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Lung function efficacy and symptomatic benefit of olodaterol once daily delivered via Respimat® versus placebo and formoterol twice daily in patients with GOLD 2–4 COPD: results from two replicate 48-week studies

Authors Koch A, Pizzichini E, Hamilton A, Hart L, Korducki L, De Salvo M, Paggiaro P

Received 18 February 2014

Accepted for publication 18 April 2014

Published 5 July 2014 Volume 2014:9(1) Pages 697—714

DOI https://doi.org/10.2147/COPD.S62502

Checked for plagiarism Yes

Review by Single anonymous peer review

Peer reviewer comments 3

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Andrea Koch,1 Emilio Pizzichini,2 Alan Hamilton,3 Lorna Hart,3 Lawrence Korducki,4 Maria Cristina De Salvo,5 Pierluigi Paggiaro6

1Medical Clinic III for Pneumology, Allergology, Sleep and Respiratory Medicine, University Hospital Bochum-Bergmannsheil, Bochum, Germany; 2NUPAIVA (Asthma Research Center), Universidade Federal de Santa Catarina, Santa Catarina, Brazil; 3Boehringer Ingelheim, Burlington, Ontario, Canada; 4Boehringer Ingelheim Pharmaceuticals Inc., Ridgefield, CT, USA; 5Centro Médico Dra. De Salvo, Fundación Respirar, Buenos Aires, Argentina; 6Cardio-Thoracic and Vascular Department, University of Pisa, Pisa, Italy

Abstract: Two replicate, multicenter, randomized, double-blind, placebo-controlled, parallel-group, Phase III studies investigated the long-term efficacy and safety of once-daily olodaterol via Respimat® versus placebo and formoterol over 48 weeks in patients with moderate to very severe chronic obstructive pulmonary disease receiving usual-care background therapy. Patients received once-daily olodaterol 5 or 10 µg, twice-daily formoterol 12 µg, or placebo. Co-primary end points were forced expiratory volume in 1 second (FEV1) area under the curve from 0–3 hours response, FEV1 trough response, and Mahler transition dyspnea index total score after 24 weeks; secondary end points included St George's Respiratory Questionnaire. Overall, 904 (Study 1222.13) and 934 (Study 1222.14) patients received treatment. Olodaterol significantly improved FEV1 area under the curve from 0–3 hours versus placebo in both studies (with olodaterol 5 µg, 0.151 L and 0.129 L; with olodaterol 10 µg, 0.165 L and 0.154 L; for all comparisons P<0.0001) and FEV1 trough responses versus placebo (0.053–0.085 L; P<0.01), as did formoterol. Primary analysis revealed no significant difference in transition dyspnea index focal score for any active treatment versus placebo. Post hoc analysis using pattern mixture modeling (accounting for discontinuations) demonstrated statistical significance for olodaterol versus placebo. St George's Respiratory Questionnaire total score was significantly improved with olodaterol, but not formoterol, versus placebo. No safety signals were identified from adverse-event or other safety data. Once-daily olodaterol 5 µg and 10 µg is efficacious in patients with moderate to very severe chronic obstructive pulmonary disease on usual-care maintenance therapy, with a satisfactory safety profile.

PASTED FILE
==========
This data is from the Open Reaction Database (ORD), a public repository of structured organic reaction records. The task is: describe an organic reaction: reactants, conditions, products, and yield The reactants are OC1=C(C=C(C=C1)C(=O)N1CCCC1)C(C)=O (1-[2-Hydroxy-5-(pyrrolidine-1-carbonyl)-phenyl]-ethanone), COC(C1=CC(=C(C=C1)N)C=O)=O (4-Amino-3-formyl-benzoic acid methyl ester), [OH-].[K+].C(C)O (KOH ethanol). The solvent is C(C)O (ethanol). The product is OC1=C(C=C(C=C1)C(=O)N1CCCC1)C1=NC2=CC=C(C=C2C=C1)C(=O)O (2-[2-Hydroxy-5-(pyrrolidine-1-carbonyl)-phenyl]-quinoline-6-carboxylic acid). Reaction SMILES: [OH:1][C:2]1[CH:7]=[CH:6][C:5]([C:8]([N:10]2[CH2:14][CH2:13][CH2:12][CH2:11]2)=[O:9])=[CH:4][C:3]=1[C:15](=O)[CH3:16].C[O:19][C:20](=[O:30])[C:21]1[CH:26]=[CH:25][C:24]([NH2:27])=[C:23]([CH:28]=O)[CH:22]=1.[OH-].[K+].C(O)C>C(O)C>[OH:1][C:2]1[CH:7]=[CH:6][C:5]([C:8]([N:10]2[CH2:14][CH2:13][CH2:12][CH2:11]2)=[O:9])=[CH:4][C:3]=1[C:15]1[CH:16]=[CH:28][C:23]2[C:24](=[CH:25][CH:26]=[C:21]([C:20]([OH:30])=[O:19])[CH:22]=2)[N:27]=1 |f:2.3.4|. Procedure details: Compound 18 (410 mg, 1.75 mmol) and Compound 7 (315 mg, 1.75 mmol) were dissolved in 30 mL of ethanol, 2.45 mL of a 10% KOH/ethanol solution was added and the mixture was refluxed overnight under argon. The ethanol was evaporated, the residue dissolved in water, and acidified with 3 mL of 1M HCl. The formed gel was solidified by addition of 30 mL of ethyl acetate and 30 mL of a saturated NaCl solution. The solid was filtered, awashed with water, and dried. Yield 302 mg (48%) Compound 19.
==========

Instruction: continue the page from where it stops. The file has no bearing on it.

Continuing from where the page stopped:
Keywords: bronchodilator, chronic obstructive pulmonary disease, dyspnea, long-acting beta2-agonist


Introduction

Long-acting bronchodilators, such as long-acting β2-agonists (LABAs) and long-acting muscarinic antagonists (LAMAs), are well established as the cornerstone of maintenance therapy for moderate to very severe chronic obstructive pulmonary disease (COPD).1,2

The first available long-acting bronchodilators (such as the LABAs formoterol and salmeterol)3,4 had a duration of action that necessitated twice-daily (BID) dosing. More recently, bronchodilators with a longer duration of action have been developed, such as the LAMA tiotropium5,6 and the LABA indacaterol,7 which allow for more convenient once-daily (QD) dosing, potentially improving adherence.8,9

The novel LABA olodaterol is characterized by high β2 selectivity with a near full-agonist profile at β2 adrenoceptors and a duration of action over 24 hours, demonstrated by preclinical studies.10,11 Effective 24-hour bronchodilation with olodaterol in both asthma and COPD has been confirmed by single-dose studies12,13 and studies over 4 weeks.1416 No safety concerns were identified during these trials, which demonstrated an acceptable tolerability profile for olodaterol. When taken as a whole, the results of the Phase II olodaterol trials indicated that the most appropriate doses to investigate further in the Phase III COPD program were 5 and 10 μg QD.

The olodaterol Phase III clinical program in COPD was specifically designed to assess multiple lung function and symptomatic end points in five sets of paired studies: 48-week lung function efficacy and safety; symptomatic benefit; 24-hour bronchodilator profile versus formoterol and versus tiotropium; and exercise capacity. Lung function of 5 and 10 μg olodaterol was examined in two sets of replicate pivotal studies in patients with moderate to very severe COPD: one set investigated the efficacy of olodaterol versus placebo after 12 weeks in a population including US patients (NCT00782210; NCT00782509), while the other set, described here, compared the efficacy of olodaterol with placebo and formoterol after 24 weeks in a population not including US patients (Study 1222.13: NCT00793624; Study 1222.14: NCT00796653). Patient-eligibility criteria in these confirmatory studies were carefully chosen to permit an evaluation of the efficacy and safety of olodaterol in patients closely representative of those seen in clinical practice, with specific attention given to disease severity, comorbidities, and background therapies.17